ASPIRING COUCH POTATO
The 11-time NBA champion as a coach—he also won two as a player—has said this will be his final season on the sideline with the Lakers.
When was the last time you had a moment like Jerry Sloan's and wanted to walk away midseason?
Phil Jackson: That mood attacks you at times as a coach. You keep beating your head against the wall and keep emphasizing the same message, and it doesn't get through. Coaching is about wills. You have to outwill players sometimes and get them to give up their selfish motives.
Is there anything this Lakers team does better than the last two championship teams?
PJ: They're capable of controlling games with ball movement, size and creating a pace they want to play in.
Are you having fun this year?
PJ: I'm enjoying this year. I'm kind of beholden to the guys. We have a unit that's closely tied together. They connect pretty well. At times they get disconnected. Sometimes a long road trip will do that to a team. They might get sick of each other traveling for two weeks and need a day apart. To come together now is important. Every game is a meaningful thing. You play 82 of them. Seems like a lot, but every one of them has a certain impact on the team.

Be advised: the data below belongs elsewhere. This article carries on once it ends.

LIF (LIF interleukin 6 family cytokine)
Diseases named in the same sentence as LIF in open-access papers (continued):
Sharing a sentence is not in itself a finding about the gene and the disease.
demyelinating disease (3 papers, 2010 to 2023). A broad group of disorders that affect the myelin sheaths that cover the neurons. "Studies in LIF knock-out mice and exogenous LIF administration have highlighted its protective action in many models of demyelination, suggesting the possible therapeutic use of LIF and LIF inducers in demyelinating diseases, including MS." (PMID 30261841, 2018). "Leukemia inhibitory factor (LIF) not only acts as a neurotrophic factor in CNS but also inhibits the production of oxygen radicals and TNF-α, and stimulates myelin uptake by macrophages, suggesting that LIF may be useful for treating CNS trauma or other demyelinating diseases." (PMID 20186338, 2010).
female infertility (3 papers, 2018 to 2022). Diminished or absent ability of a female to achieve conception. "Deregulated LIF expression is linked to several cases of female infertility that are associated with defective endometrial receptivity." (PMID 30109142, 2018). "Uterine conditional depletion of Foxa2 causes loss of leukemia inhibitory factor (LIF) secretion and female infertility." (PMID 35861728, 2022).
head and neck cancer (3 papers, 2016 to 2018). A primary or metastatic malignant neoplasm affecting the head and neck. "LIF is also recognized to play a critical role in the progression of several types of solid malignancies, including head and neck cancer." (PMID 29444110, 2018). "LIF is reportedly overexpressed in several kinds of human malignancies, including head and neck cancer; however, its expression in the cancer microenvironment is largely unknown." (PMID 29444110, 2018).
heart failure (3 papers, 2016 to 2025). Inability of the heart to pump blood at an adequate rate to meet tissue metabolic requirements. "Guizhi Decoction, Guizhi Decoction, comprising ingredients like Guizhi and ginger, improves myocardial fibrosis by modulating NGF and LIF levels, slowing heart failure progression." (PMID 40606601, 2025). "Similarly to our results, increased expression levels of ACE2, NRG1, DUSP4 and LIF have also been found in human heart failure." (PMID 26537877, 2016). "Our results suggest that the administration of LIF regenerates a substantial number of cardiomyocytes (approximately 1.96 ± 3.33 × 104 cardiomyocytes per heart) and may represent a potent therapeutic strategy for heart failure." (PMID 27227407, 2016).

Your girlfriend, Jeanie Buss, said you can't be a homebody after you're done coaching the Lakers.